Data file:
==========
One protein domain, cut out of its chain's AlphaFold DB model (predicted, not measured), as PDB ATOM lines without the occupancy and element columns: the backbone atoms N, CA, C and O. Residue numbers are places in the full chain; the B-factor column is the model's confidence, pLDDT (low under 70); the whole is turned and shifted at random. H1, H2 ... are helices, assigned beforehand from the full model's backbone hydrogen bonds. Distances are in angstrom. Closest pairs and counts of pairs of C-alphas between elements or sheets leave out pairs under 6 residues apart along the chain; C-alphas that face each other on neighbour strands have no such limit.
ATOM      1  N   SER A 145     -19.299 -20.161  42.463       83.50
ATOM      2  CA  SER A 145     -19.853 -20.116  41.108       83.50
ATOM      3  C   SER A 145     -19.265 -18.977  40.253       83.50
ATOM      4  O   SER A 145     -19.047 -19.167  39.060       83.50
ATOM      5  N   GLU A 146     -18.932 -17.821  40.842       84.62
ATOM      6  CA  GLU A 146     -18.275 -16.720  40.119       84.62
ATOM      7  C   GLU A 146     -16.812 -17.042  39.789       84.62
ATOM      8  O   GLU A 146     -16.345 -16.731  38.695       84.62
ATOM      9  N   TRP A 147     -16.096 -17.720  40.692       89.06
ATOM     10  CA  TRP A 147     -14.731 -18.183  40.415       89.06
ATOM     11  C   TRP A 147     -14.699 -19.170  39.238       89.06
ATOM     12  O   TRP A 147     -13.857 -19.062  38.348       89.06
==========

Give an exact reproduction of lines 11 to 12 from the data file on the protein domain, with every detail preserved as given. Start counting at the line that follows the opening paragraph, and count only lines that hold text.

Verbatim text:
ATOM     11  C   TRP A 147     -14.699 -19.170  39.238       89.06
ATOM     12  O   TRP A 147     -13.857 -19.062  38.348       89.06